(CNN) -- Roger Federer booked his place in a grand slam semifinal for the 16th time in succession as he dispatched Fernando Gonzalez in four sets at the French Open.
Federer salutes the crowd after recovering froom the loss of the opening set to defeat Fernando Gonzalez.
The Swiss world number one, seeking his maiden title at Roland Garros, made a sluggish start out on Suzanne Lenglen Court but rallied in time-honored fashion to canter to a 2-6 6-2 6-3 6-4 win in a minute over two hours.
Federer had a 10-1 advantage in all meetings with the 24th seeded Chilean prior to this latest encounter -- but his confidence may have been tempered by Gonzalez's superb 16-0 record on clay in 2008.
Gonzalez backed up those impressive statistics as he came flying out of the traps, breaking the first Federer service game before holding to open up immediate breathing space.
Federer held and then broke back for 2-2 but Gonzalez immediately responded, unlocking his opponent's serve once again as Federer began to misfire.
Federer fired long trying to defend another break point to slip 5-2 behind while another mistimed Federer groundstroke in the next game handed his opponent the opening set after just 25 minutes.
But in typical Federer style, the tables were turned in the next set, the world number one returning the favor of a 6-2 set to pull level in the match.
The 12-time grand slam champion was well into his stride now and an early break in the second ensured a 3-0 lead in the next set that he never looked in danger of relinquishing.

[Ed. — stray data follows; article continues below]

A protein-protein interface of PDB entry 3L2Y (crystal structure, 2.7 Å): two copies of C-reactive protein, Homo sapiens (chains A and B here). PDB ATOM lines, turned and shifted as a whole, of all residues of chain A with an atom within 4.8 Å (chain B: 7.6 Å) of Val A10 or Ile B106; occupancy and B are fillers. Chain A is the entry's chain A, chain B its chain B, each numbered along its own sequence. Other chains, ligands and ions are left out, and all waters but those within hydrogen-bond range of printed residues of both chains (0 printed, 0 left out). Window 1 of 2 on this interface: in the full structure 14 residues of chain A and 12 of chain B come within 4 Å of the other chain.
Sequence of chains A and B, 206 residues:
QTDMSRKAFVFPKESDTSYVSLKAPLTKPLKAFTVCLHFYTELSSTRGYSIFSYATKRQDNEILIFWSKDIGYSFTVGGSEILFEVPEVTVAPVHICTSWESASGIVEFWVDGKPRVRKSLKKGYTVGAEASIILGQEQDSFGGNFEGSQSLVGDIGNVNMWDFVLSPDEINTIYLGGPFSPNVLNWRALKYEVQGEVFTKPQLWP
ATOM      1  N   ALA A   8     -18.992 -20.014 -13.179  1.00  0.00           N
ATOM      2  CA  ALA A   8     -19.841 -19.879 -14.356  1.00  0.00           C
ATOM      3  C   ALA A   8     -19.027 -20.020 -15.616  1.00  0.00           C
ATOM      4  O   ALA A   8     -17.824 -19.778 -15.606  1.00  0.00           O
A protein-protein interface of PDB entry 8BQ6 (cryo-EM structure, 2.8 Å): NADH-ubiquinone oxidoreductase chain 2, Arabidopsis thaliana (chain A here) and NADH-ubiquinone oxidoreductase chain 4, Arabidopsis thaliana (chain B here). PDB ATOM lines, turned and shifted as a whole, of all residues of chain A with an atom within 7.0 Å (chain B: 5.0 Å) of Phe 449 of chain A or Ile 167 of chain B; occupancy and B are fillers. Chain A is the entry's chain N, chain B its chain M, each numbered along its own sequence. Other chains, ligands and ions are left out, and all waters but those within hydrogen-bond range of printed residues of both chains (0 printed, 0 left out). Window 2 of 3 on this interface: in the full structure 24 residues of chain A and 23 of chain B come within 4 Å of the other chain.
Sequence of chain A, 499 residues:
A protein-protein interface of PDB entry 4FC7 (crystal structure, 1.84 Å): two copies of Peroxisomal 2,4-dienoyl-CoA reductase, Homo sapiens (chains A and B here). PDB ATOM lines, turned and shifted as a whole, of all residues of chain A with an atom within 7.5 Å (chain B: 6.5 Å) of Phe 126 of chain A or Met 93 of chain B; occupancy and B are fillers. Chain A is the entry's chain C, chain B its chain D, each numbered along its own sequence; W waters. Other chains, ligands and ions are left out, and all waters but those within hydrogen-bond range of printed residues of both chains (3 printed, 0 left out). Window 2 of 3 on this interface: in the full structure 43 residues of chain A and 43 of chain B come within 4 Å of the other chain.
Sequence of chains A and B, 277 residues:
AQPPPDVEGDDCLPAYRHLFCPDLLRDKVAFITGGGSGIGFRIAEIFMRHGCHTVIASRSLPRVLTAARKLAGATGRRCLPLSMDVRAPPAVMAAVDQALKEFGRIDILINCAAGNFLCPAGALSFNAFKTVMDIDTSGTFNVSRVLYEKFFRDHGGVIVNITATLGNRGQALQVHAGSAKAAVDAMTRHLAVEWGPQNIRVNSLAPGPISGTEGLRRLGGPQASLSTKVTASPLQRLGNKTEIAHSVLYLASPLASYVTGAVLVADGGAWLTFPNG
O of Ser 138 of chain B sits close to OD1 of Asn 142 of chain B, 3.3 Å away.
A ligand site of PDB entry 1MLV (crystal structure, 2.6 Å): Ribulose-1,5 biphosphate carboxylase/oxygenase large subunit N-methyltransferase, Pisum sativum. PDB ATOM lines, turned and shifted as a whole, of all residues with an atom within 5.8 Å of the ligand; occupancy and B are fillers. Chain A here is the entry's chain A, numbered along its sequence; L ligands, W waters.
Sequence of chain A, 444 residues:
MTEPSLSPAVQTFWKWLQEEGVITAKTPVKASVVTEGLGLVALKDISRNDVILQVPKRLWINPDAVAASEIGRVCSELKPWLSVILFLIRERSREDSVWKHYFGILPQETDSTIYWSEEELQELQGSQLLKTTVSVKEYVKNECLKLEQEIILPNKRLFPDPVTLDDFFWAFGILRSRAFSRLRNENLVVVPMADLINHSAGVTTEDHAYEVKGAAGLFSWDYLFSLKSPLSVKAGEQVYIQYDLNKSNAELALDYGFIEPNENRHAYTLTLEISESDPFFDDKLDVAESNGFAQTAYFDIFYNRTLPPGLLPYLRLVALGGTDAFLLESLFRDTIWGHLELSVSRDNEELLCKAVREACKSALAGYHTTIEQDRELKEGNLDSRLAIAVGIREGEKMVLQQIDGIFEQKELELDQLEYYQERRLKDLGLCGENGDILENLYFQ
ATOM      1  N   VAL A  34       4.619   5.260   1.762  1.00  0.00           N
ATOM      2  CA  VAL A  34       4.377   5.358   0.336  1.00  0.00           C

Gonzalez held the rest of the way but it mattered little as the Federer serve stayed strong before the Swiss moved ahead in the match for the first time, his 10th ace of the match sealing 6-3 third set win.
The crucial break again went the way of Federer in the fourth, and although Gonzalez held to love for 5-4, there were no jitters from his opponent, who coolly served out the match in the next game.
"I needed to get off to a good start in the second set because I wasn't playing that great and Fernando was playing well," said Federer.
"Getting broke three times in the same set is going to get you rattled, but I got on a roll and dominated him at times. He is quite unpredictable, a dangerous player who has the game to upset the big guys."
Federer will have an unexpected opponent in the last four in the shape of unseeded 21-year-old Gael Monfils -- who became the first Frenchman through to the last four since Sebastien Grosjean in 2001 when he put out fifth seed David Ferrer of Spain 6-3 3-6 6-3 6-1.
Federer and Monfils have met three times previously and the Frenchman has yet to win a set, but the Swiss maestro is wary of him. "He's French and he's very fit at the moment," he said.
Friday's other semifinal will oppose triple defending champion Rafael Nadal and third seed Novak Djokovic. They both reached the last four on Tuesday.
Monfils' run into the last four has taken everyone by suprise. A former world junior champion, he has found the step up to the senior ranks a hard one to successfully achieve both on the physical and mental fronts.
Ranked a lowly 59th in the world, his form was so poor in the run-up to the tournament that he was forced to play a second-tier Challenger event in Morocco.
Monfils had never got beyond the fourth round of any grand slam before this year, but his win has now ignited hopes of a homegrown men's title, 25 years after Yannick Noah's emotional triumph.
Against Ferrer he opened impressively to take the first set, but then appeared to be on his last legs as the gritty Ferrer battled back to level the scores.
Unexpectedly it was the Spaniard who wilted in the two following sets as the Parisian-born player joyfully marched into his first grand slam semifinal.
Monfils will start as a huge underdog against Federer, but he sounded a note of optimism after his win over Ferrer. "I will be out for revenge," he said. "I've lost twice to him this year already but this time I will be ready."